Zifa’s kit deal with sportswear giant Puma is still hanging in the balance as the cash-strapped association and the German kit manufacturers are yet to reach an agreement.
Zifa, who currently have no official kit sponsor, were hoping the deal would be concluded before the end of last year to enable them to unveil merchandise to the public ahead of the 2013 Africa Cup of Nations (Afcon) and 2014 Fifa World Cup qualifiers.
“We are yet to reach a formal agreement with Puma, but we remain hopeful a deal will be struck soon so fans can have easy access to their national team’s replica jerseys before next month’s 2013 Afcon qualifier against Burundi.
“I can, however, confirm that we have been in contact with Puma representatives and negotiations are still ongoing.
“In the meantime, our national team will continue to use the Puma kits for their assignments,” Zifa chief executive Jonathan Mashingaidze told NewsDay Sport yesterday.
“Our chances are very high as our neighbours South Africa, who reached an agreement with Puma last year, also promised to assist us in our negotiations,” Mashingaidze said.
The South African Football Association (Safa) signed a seven-year deal with the sportswear giant last year becoming the 12th team on the continent to reach a deal with Puma.
Egypt, Ghana, Ivory Coast, Cameroon, Algeria, Senegal, Morocco, Togo, Burkina Faso, Malawi and Namibia are all kitted by Puma.
Prior to changing to Puma, the Warriors had been without a branded kit since acrimoniously parting ways with Italian sportswear company Legea after an arrangement which had not yielded any financial gains for the national association.
However, while the Legea jersey was sometimes unavailable on the market, the current Puma kit has never been on the market.
Walking down the streets of Harare or Bulawayo, one could be forgiven for thinking they were walking in the streets of Johannesburg, South Africa, considering the number of people donning the green and yellow Bafana Bafana jerseys.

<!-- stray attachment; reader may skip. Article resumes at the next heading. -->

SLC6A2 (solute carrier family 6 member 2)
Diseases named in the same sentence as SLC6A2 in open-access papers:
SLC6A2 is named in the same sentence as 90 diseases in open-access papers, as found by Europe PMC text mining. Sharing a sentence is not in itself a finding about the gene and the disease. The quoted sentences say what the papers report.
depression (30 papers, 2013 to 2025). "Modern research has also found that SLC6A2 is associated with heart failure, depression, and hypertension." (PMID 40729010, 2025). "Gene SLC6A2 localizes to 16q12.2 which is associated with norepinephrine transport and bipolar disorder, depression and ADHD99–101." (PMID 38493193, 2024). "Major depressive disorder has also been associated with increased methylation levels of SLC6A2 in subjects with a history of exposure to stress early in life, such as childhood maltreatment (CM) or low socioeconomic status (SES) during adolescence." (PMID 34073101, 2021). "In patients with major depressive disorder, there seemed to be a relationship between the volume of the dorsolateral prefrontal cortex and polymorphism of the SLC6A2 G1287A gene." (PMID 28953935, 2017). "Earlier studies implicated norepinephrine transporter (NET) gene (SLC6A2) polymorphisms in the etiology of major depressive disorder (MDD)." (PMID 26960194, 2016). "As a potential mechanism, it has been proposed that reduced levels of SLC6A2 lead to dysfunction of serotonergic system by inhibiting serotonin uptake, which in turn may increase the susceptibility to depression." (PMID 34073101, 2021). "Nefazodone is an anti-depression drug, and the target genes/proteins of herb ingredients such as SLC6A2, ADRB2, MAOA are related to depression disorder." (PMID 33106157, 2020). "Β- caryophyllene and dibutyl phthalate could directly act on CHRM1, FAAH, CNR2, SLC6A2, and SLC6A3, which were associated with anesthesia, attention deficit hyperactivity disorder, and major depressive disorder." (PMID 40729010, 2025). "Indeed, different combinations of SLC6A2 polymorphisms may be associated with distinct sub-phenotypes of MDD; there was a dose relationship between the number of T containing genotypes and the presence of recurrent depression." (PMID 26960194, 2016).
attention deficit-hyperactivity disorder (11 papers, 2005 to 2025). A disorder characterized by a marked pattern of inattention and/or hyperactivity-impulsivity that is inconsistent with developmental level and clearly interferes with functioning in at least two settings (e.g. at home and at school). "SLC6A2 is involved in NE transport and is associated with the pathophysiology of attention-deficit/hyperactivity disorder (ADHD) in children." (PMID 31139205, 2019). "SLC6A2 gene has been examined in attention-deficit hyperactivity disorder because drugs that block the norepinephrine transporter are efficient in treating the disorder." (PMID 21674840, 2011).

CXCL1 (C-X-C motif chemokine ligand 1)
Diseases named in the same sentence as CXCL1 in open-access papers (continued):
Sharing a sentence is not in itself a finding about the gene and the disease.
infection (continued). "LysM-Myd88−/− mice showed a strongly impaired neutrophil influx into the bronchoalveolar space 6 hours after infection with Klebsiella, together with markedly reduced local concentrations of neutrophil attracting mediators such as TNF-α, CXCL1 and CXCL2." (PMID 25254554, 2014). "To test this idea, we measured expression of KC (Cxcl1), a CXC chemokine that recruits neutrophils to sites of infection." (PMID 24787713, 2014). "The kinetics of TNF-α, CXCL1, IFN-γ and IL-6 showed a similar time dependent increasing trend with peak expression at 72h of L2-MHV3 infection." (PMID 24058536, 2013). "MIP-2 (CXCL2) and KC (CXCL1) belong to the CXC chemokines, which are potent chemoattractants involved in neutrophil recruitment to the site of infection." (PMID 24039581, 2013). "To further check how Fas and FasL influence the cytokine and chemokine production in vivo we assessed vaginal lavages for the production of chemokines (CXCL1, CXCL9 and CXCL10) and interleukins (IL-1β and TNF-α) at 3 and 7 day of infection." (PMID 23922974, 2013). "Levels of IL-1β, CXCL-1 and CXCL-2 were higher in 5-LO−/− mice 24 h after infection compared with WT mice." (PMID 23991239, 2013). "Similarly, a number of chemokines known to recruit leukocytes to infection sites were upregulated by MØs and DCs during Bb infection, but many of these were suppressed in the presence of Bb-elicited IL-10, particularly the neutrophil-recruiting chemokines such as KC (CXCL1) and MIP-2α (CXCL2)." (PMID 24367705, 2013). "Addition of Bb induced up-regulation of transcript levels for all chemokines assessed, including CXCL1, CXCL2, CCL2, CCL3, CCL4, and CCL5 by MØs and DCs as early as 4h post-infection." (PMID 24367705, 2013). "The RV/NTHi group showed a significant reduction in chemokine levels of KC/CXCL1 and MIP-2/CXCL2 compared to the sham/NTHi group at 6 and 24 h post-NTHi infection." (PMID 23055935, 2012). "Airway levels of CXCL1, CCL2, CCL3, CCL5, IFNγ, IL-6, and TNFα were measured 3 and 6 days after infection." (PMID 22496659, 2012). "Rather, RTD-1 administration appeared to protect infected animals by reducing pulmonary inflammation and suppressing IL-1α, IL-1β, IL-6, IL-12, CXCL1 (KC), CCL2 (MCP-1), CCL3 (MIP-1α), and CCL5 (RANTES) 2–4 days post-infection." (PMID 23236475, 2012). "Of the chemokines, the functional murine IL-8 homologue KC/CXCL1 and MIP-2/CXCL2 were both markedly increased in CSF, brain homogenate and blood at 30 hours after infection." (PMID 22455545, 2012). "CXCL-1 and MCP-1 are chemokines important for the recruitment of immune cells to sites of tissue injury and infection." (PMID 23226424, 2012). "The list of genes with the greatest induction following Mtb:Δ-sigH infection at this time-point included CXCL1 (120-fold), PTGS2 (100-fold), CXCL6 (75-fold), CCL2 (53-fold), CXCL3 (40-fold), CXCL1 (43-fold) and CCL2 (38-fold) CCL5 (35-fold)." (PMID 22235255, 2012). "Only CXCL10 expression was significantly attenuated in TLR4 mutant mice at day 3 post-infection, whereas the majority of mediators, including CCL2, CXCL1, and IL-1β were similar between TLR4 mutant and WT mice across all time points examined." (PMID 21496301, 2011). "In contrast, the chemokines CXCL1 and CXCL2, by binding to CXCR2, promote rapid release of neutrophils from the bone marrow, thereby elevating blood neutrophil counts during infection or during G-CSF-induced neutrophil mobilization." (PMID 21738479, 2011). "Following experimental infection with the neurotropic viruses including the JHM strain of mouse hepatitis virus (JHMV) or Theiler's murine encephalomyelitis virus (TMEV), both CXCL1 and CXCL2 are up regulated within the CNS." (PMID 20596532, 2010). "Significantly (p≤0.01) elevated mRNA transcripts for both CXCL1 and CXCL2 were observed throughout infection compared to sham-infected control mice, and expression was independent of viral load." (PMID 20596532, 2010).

There was an outcry from the football fraternity last year ahead of the Mali game in June after Zifa hosted a ceremony purportedly to unveil the kit which was expected to contain replica jerseys for fans but turned out to be kits for players only.
While for many wearing a national football jersey is an expression of passion for one’s team, for most Zimbabweans, it remains a dream.
Even the biggest game played in this country between the Warriors and Brazil on June 2010 saw Zimbabwean supporters clad in Bafana Bafana regalia and the trend continued during the failed 2012 Afcon qualification campaign.
The issue of replica jerseys even affects the three biggest franchises in the country — Dynamos, Highlanders and Caps United — whose fans would opt for Chelsea, Orlando Pirates/Juventus and Celtic jerseys respectively.
Only newcomers FC Platinum have successfully managed to deal with that issue after just a year in the top flight as their various jerseys are available in both home and away strips for children and adults countrywide.